traceable CBDC would not necessarily be the main conduit for illicit transactions
and informal economic activities.

In some CBDC designs the “know-your-customer” (KYC) function,
along with its associated costs could fall to the central bank, for which they
might not necessarily be well-equipped. They could also be called upon to
provide information to tax and other authorities. Moreover, central banks would
have to manage privacy and anonymity issues arising from the insights obtained
from private transactions.

Some of the proposed technologies for issuing and managing
CBDC, such as DLT, are still in early stages of testing and questions
surrounding operational risk management and governance have to addressed before
deployment can be envisioned.

There is also the issue of cybersecurity to be considered,
as a general purpose CBDC is open to many participants and hence to many points
of attack.

Impact on monetary
policy

Since digital central bank money is already available to
monetary counterparties, the report only looks at the implications of a widely
available CBDC for implementation and transmission of monetary policy. This
will be dependent on its accessibility and on whether it is attractively
remunerated through interest. These factors would determine the substitution effects
of CBDC on different types of financial assets.

CBDCs could strengthen pass through of policy rate changes (such
as banks adjusting interest rates in line with movements in benchmark rates by
central bank). However, the authors highlight that the degree to which key
market rates move in conjunction with the policy rate appears to be satisfactory
for most central banks. Furthermore, alternative tools are available which could
meet the same objectives.

Impact on financial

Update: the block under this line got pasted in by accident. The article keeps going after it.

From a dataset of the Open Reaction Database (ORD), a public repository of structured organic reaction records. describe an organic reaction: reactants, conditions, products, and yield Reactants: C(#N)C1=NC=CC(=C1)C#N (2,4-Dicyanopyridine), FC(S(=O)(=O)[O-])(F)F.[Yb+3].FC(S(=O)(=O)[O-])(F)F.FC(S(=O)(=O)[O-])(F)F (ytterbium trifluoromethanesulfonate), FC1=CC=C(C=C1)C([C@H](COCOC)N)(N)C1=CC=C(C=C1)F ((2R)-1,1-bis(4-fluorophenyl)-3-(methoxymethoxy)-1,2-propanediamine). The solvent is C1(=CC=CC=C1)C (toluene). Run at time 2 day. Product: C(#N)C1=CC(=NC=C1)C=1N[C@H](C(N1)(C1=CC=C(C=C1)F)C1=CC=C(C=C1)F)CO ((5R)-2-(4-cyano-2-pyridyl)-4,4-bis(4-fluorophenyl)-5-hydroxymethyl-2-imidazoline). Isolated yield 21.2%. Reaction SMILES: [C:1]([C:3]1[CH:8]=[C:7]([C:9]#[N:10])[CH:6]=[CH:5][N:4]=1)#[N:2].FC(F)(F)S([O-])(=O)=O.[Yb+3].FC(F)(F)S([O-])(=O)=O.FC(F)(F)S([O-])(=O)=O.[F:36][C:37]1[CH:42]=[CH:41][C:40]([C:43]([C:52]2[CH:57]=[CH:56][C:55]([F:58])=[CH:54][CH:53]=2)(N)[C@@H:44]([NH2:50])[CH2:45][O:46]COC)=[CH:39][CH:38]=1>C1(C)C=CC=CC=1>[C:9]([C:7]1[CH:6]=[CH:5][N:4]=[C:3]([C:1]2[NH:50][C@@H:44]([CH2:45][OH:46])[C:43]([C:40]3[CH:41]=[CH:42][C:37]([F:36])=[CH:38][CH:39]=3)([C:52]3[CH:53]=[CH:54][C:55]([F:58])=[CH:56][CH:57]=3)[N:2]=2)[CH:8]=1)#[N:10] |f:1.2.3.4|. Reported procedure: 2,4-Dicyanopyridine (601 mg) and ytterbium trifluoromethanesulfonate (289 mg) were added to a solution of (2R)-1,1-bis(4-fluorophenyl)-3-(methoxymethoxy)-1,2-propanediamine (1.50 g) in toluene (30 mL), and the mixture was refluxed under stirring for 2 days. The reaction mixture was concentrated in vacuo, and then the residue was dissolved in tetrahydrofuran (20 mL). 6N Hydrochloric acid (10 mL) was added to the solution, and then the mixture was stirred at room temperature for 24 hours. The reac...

stability

In times of systemic financial stress, households and other
agents shift their deposits towards financial institutions perceived to be
safer and/or into government securities.  A CBDC could enable “digital runs” towards the
central bank with unprecedented speed and scale. The benefits of deposit insurance
and the stability of retail funding could be weakened, as because a risk-free CBDC
provides a very safe alternative. Even stronger banks could face withdrawals in
the presence of CBDC.

This effect could be amplified if the CBDC is available
cross-border. Exchanging a CBDC for an international currency could potentially
enable faster deleveraging in capital markets, resulting in tight funding
conditions and sharp movements in foreign exchange markets.

In general, the introduction of CBDC could blue distinctions
between residents and non-residents and domestic and foreign transactions. This
would lead to a variety of complications. For instance, it could be more
difficult to apply AML/CFT requirements because of lack of formal powers over
intermediaries involved in token-based CBDC distribution. Similarly, if foreign
banks were able to purchase, receive or otherwise hold “domestic” CBDC, they
could use the CBDC to provide the functional equivalent of “offshore” accounts
and payment services denominated in the domestic currency.

Cross-border availability of CBDCs could increase
substitution away from the domestic currency, which could make monetary
aggregates unstable and alter the choice of monetary instruments.

The authors note further that the introduction of CBDCs by
jurisdictions with international currencies could reinforce existing costs and
benefits.

Hence, the authors advise that central banks that have
introduced or are seeking to introduce a CBDC should take due consideration of relevant
cross-border issues. In addition, they advise that central banks and other
authorities should continue monitoring digital innovations, along with their
potential impact on their own operations and continue to engage with each other
closely.

Read the complete report here.